In 1948, the first ever Land Rover was produced, the Series 1, which ran for an impressive 10 years on the production line. Since its birth, Land Rover was determined to make the ultimate off-road 4×4 and SUV to be used across all farms, mountains and any demanding terrain all across the world, being inspired by the hills and greenery of Britain. The Series 1 was an instant success and by the end of 1949 it quickly out sold all other Rover vehicles and was exported to nearly 70 countries.
Just 10 years later the 250,000th Land Rover rolled off the production line, and just 7 years after that, in 1966 the 500,000th was built. Two historic milestones hit so quickly showing a clear sign of success early on. But Land Rover didn’t stop expanding from there, in 1968 Leyland, which included Rover and Triumph merged with the British Motor Corporation, who owned Morris, Austin and Jaguar. This merge united all manufacturers in the new company called ‘British Leyland.’
Throughout the next decade, business at Rover was thriving and in 1970 Range Rover was born. The new Rover would be set to be the nucleus of the Rover brand, with the Land Rover focusing on its niche of incomparable off-roading excellence, the two new lines would take on different markets and consumer groups going forward, as the Land Rover would now shift to becoming a cultural icon in British automobile history with its off roading excellence.
But before Land Rover could achieve this in 1975, their newly merged manufacturing company which wasn’t even a decade old yet, British Leyland, had to go under state control to narrowly avoid bankruptcy, due to industry complications and financial problems. Cuts were made all across the company and Land Rover suffered a holt in their growth but after recovering around the back end of the 1970’s, the 80’s are when Land Rover started to pick up the pace again, with the release of new models, such as the ‘One Ten’ and ’Ninety.’ The success of these cars paved the way for what was coming in the turn of the next decade.
In 1990 Land Rover changed the automobile industry forever with the first Defender coming off the production line. It was an instant cult classic, with its distinct body kit, illustrious appearance and its unparalleled ability to conquer any treacherous terrain that lay in its way. To this day the Defender is regarded as one of the most iconic off road vehicles off all time, built for a purpose and often exceeding expectations,it is a versatile machine fit for any challenge.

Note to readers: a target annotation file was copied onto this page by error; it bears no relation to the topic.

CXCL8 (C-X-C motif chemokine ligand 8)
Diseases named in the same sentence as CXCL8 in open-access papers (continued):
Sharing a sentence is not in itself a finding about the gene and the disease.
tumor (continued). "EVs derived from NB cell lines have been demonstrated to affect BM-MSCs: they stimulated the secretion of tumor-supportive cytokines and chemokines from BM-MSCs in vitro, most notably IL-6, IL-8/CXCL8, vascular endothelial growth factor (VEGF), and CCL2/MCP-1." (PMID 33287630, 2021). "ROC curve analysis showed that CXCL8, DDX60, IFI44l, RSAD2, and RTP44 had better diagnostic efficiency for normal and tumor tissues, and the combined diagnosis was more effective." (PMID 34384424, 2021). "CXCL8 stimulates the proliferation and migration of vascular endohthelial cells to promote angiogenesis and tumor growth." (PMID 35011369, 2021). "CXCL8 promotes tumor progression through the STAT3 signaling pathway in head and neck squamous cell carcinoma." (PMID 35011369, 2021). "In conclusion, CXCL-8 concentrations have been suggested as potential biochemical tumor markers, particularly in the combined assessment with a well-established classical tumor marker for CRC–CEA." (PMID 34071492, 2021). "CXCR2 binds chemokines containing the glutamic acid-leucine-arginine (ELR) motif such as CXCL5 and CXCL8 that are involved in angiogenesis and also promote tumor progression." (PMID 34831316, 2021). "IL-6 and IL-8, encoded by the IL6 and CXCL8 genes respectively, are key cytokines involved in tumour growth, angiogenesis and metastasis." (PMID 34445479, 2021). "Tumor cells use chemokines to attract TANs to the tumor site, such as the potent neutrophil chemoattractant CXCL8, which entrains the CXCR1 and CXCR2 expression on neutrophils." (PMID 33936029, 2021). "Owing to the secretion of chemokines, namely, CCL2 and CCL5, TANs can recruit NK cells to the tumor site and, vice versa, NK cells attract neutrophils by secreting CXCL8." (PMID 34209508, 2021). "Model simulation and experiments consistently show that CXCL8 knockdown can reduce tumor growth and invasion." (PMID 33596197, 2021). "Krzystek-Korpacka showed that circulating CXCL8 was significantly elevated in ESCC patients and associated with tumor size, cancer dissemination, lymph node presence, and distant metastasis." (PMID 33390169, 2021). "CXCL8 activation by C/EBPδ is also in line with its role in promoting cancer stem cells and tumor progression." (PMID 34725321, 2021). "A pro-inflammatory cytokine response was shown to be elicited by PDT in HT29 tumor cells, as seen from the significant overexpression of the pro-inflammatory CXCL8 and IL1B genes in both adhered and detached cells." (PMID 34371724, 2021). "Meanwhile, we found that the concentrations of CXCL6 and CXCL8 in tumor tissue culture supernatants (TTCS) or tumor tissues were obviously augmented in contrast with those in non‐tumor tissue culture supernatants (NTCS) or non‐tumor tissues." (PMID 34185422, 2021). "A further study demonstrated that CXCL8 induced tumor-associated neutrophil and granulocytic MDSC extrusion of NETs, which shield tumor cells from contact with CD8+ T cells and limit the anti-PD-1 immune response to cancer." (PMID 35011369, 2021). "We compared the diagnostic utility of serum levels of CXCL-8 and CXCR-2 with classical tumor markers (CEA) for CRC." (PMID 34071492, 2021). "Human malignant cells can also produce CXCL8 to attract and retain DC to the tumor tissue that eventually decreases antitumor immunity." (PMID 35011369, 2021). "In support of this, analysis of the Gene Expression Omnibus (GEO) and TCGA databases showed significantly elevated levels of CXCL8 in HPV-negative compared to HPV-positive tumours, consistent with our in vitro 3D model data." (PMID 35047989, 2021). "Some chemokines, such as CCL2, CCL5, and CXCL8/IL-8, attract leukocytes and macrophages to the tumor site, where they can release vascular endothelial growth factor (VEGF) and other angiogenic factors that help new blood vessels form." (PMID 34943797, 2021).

Since the triumphant success of the Defender, Land Rover have continued that same success with their future endeavours since, especially with the release of the Freelander in 1997. Land Rover continued to stick to its roots of off-road excellence with the new model being built with that in mind, it even came with a hill descent control system. A decade later in 2007 Land Rover made its 4,000,000th car as the brand continues to push boundaries in what is possible in a car on off-road terrain, and how possible it is to blur the lines between a car used for the daily commute and a car used to battle any perilous terrain.
In the current day Land Rover continues to excite with the up and coming release of the 2020 defender, after officially ending production of the vehicle in January of 2016. The new vehicle comes with an abstract paint job, and a brand new, reworked body kit that has got people aching for any leaks or new information. But Land Rover have kept pretty secretive about the new model, which in turn has only lead to more speculation and hype. As Land Rover continue to thrive in the off-road and SUV side of the automobile industry, there really is only few competitors, in the market that they dominate. As 2020 nears and the new defender is getting closer to release every day, Land Rover is not going anywhere anytime soon.